In our “On Your Mark” columns, we often discuss the importance of American National Standards Institute (ANSI) Z535. This family of standards is critical for manufacturers and workplaces across the U.S. in their focus on accident prevention and risk reduction. That’s because they form a guide for the design, application, and use of signs, colors, and symbols intended to identify and warn against hazards and for other accident prevention purposes. This month’s column explores one of these standards in depth: ANSI Z535.1 – Safety Colors.
Why Colors Used in Safety Symbols and Labels Matter
Color is often used in warnings and instructions to supplement a word message or safety symbol. The idea is that the use of these so-called “safety colors” can help to increase a worker’s recognition of the hazard and increase the necessary reaction time to hazardous situations or emergencies. When color is used in a standardized way, or in a color-coding system, it can help to create a unified look for safety symbols or labels used to warn about hazards on equipment or in a workplace.
“Effectively communicating hazards is vital for safety. The use of color can help with comprehension and understanding of safety messages, but it has to be very specifically defined,” says Angela Lambert, head of standards compliance at Clarion Safety Systems, with a focus on ANSI and ISO, and the chair of the ANSI Z535.1 subcommittee that works to keep the standard up to date. “The orange used in a warning label’s signal word panel has to look like orange. It can’t look like ‘yellowish orange’ or ‘reddish orange’. It’s important to avoid, at a glance, having that color be confused with yellow (which is used in signal word panels for caution situations) or red (which is used in a signal word panel for danger situations).”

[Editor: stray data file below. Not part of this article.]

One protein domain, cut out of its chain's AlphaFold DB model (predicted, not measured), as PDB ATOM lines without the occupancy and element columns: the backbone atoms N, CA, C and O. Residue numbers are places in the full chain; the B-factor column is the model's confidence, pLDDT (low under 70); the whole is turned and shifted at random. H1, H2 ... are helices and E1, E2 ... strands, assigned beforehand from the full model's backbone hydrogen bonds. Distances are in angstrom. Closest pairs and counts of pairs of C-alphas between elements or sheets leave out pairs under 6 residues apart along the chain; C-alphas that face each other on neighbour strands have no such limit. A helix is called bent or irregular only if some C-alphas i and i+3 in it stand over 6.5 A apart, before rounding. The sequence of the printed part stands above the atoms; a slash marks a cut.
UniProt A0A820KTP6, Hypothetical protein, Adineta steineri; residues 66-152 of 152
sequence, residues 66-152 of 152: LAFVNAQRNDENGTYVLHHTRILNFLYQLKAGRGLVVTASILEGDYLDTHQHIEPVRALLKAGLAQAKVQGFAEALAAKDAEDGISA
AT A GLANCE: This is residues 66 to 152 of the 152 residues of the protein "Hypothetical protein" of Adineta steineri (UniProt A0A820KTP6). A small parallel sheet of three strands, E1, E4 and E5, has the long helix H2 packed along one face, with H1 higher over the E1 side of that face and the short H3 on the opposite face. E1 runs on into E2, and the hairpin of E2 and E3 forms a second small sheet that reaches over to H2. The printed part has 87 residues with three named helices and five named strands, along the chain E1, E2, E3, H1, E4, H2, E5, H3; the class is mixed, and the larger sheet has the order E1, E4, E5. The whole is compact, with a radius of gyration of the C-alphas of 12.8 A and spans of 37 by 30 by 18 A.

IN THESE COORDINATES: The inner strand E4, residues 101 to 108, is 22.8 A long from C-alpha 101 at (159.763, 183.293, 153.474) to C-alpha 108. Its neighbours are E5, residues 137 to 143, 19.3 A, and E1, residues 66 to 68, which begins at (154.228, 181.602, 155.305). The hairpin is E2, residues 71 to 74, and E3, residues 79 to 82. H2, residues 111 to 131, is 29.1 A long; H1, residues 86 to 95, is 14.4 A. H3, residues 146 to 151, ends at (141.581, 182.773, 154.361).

What is ANSI Z535.1?
ANSI Z535.1 – Safety Colors establishes safety color codes intended to alert and inform people to take precautionary actions in the presence of hazards. This color coding is used across safety labels, signs, and tags and for the identification and location of fire equipment, first aid equipment, obstacles, and other hazards.
Using ANSI Z535.1 color codes helps to create a unified look for hazards in workplaces and on equipment, which can help increase a worker’s recognition and increase the reaction time in an urgent situation. The standard defines, in scientific terms using charts and diagrams, the technical definitions, color standards, and color tolerances for these colors: safety red, safety orange, safety yellow, safety green, safety blue, safety purple, safety black, and safety white.
Per the standard, its intention is to provide, “a system for specifying safety colors, in terms of Munsell notations, CIE colorimetric data, defined chromaticity regions, and color formulas for each ANSI and ISO safety color used on safety signs, labels, and tags.”
As outlined in the standard itself, its purpose is to:
- Implement a uniform system for specifying safety colors
- Include safety color formulas for a variety of applications and media for specifying ANSI and ISO Safety Colors (in Annex C)